What is microbiology? Microbiology is the study of living organisms too small to be seen with the naked eye - a diverse group of microscopic organisms ranging from viruses and bacteria to protozoa and fungi. Microbes can be useful, such as those that decompose dead plant and animal matter or those that can be harnessed to produce antibiotics or foods like cheese, bread and yogurt. Microbes can also be harmful, such as those that cause disease, spoilage, or contaminate water supplies. Microbes can live in almost any environment, from Antarctica to the very hot, very acidic springs of Yellowstone. Some microbes are key to the cycling of crucial nutrients like carbon and nitrogen in their environment. The study of microbiology is important to a number of fields including medicine, food science, agriculture and biotechnology.
General microbiology is a broad field which looks at the basics of microbial structure, physiology, growth and diversity. Microbes come in a range of shapes and sizes as can seen by checking out some of the image links below. Links to some exercises including nucleic acid problem sets. Also included are links to a number of introductory microbiology lecture courses and other cool sites.
This site connects to the Digital learning center, and contains contains links to the Microbial Zoo, Microbes in the news, Meet the Scientists, Resources, etc.
Lecture notes: Introductory Microbiology courses
Learn about the Central Dogma. The first URL is a nice overview of how cells regulate the production of proteins. The second URL links to a page showing an animated version of "the dog." Requires a download of "Shockwave" software. Not tough to do. Just follow the instructions.
Check out this superb page by the 1998 ASM Carski Award winner for outstanding teaching in mictrobiology. Complete course materials for a introductory microbiology course, study guides, sample questions, old exams, images, suggested readings -- It's all in there!
A nice Introductory Microbiology lecture note set with many cool graphics!!
Brush up on the Central Dogma and then test your knowledge with these problem sets on nucleic acid chemistry – structure – function and more. A great review of the historically significant experiments. If you get an answer wrong, an autotutorial sets you straight.
http://www.beloit.edu/~biology/HHMISumwork98/lessonplans.html Lesson plans for a number of different exercises, developed at the Summer Institute for Teachers at Beloit College, Wisconsin.
(Tree of Life)
Phylogeny is the study of evolutionary relationships. Unlike plants and animals, most microbes don't have many distinguishing phenotypic characteristics so their phylogeny is typically based on sequence information of a conserved molecule. One of the most commonly used molecules is the small subunit ribosomal RNA - 16S rRNA for the prokaryotes and 18S rRNA for the eukaryotes. Below is a phylogenetic tree showing the hypothesized evolutionary relationship for the 3 domains: the Eukarya, and the two prokaryotic domains, the Archaea and Bacteria. Clicking on any of the domains on the tree will take you to phylogenetic subtrees showing the kingdoms and divisions found in each of these domains. Some of the groups are linked to images allowing you to see what these organisms look like.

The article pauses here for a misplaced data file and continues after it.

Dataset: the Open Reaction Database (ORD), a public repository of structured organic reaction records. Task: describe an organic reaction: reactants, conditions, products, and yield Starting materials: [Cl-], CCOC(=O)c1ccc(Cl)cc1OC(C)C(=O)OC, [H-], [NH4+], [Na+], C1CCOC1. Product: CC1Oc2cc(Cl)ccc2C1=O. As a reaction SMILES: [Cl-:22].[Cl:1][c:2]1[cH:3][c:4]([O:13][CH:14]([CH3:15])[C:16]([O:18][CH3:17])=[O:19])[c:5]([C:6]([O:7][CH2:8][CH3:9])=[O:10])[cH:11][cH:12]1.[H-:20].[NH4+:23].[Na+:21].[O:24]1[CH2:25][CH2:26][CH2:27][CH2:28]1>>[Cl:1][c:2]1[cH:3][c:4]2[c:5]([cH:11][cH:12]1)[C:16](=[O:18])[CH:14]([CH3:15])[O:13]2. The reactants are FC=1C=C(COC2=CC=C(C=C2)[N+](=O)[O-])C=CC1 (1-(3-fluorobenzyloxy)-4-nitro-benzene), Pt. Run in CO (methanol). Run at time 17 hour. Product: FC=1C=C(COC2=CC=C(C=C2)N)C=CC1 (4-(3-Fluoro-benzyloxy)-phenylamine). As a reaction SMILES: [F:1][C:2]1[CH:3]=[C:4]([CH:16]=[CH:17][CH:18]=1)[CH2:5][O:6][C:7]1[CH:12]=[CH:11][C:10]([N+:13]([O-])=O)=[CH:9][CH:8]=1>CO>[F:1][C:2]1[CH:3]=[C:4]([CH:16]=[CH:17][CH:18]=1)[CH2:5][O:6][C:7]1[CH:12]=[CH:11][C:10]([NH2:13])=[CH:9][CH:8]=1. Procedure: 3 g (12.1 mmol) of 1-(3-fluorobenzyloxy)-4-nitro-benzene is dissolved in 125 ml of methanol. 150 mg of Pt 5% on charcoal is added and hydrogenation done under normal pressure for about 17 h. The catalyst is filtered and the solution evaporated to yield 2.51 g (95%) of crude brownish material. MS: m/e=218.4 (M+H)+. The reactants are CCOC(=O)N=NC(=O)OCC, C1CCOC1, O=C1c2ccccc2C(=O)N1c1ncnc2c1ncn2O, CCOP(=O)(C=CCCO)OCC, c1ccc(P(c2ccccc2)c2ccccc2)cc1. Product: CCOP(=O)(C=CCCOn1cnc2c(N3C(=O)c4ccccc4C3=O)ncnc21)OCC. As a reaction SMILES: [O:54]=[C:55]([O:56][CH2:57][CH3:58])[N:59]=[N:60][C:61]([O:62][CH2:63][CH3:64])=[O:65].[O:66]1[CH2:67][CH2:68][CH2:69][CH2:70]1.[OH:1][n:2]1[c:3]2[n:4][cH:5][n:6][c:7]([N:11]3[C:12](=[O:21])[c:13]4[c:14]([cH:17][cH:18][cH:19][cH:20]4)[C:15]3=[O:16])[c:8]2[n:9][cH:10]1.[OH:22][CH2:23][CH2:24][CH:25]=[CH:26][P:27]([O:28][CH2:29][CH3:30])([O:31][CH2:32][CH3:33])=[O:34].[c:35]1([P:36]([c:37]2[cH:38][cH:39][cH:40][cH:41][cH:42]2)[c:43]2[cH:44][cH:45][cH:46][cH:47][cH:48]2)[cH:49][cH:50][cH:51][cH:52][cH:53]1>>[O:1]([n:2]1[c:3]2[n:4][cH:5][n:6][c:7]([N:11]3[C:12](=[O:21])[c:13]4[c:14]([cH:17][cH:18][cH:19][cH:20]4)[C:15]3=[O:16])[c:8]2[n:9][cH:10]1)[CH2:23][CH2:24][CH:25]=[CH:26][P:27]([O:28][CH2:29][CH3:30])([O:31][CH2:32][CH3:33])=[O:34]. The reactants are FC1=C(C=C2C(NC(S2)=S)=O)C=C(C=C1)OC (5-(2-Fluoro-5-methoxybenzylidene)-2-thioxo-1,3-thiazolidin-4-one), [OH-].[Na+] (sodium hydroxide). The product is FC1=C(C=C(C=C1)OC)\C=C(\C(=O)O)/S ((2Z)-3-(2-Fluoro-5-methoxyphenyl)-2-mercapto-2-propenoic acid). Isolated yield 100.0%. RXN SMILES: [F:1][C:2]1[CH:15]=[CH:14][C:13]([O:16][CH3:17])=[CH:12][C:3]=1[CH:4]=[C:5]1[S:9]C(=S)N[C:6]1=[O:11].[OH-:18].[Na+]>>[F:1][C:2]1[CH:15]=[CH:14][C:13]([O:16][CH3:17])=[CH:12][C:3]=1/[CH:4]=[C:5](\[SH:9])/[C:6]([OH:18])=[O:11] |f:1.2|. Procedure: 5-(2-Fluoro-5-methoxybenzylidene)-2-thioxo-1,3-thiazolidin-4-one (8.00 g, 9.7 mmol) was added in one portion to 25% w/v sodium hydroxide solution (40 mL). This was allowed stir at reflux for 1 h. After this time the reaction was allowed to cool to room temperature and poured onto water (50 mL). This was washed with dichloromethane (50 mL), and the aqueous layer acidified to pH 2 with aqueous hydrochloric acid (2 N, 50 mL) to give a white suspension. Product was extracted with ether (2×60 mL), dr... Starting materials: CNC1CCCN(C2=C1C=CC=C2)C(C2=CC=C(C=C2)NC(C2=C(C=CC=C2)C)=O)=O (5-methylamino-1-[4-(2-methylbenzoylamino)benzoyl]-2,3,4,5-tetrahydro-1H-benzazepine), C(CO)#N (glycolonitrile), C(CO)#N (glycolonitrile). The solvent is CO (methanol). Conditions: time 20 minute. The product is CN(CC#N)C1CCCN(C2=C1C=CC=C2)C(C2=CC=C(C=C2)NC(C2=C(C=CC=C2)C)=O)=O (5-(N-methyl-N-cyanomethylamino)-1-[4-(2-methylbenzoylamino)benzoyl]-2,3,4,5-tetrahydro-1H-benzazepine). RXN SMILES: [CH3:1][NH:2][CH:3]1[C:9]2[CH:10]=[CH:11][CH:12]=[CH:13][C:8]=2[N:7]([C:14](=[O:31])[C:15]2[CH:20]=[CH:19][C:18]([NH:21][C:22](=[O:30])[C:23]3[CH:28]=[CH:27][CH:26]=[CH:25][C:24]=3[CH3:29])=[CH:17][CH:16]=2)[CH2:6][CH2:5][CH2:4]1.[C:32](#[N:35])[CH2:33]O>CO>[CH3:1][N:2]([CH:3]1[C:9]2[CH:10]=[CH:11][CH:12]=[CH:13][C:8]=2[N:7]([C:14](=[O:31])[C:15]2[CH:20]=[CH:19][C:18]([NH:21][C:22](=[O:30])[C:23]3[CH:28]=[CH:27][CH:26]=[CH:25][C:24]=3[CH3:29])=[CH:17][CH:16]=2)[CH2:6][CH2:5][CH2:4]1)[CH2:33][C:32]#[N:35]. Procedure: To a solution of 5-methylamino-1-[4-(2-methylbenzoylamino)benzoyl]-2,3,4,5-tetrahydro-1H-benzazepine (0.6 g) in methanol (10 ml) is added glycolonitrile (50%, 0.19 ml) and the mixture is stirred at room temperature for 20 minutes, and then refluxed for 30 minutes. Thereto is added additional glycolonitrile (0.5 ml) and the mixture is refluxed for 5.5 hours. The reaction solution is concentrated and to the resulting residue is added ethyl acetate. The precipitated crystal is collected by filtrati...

Images of Microbes
A protist image database. Cool pictures of some neat microbes with extensive descriptions of each to guide the viewer.
An animated introduction to cell division.
Compare the sizes of viruses, bacteria, blood cells and more.
An animated introduction to bacterial motility.
Over 100 images of cyanobacteria (photosynthetic procaryotes).
Microbiology Video Library.
Other cool links
Behold the American Society for Microbiology (ASM) homepage! The largest single scientific society in the world has links to almost everything. Search ASM journals for information on your research topic. Locate other ASM members. Join ASM online. The "Dictionary and Glossary" links are awesome.
Note: You may wish to start with the "Site Map" as the site is so large that navigational tools are a must.
The "Microbial Underground's links to everything. Are there bacteria on Mars? Are there prions in your burger? The Microbial Weird and Wonderful lives here. An excellent site.
The agarplate.com. This site contains a number of links to sites pertaining to many aspects of microbiology. http://science.ntu.ac.uk/life/staff/sjf/home/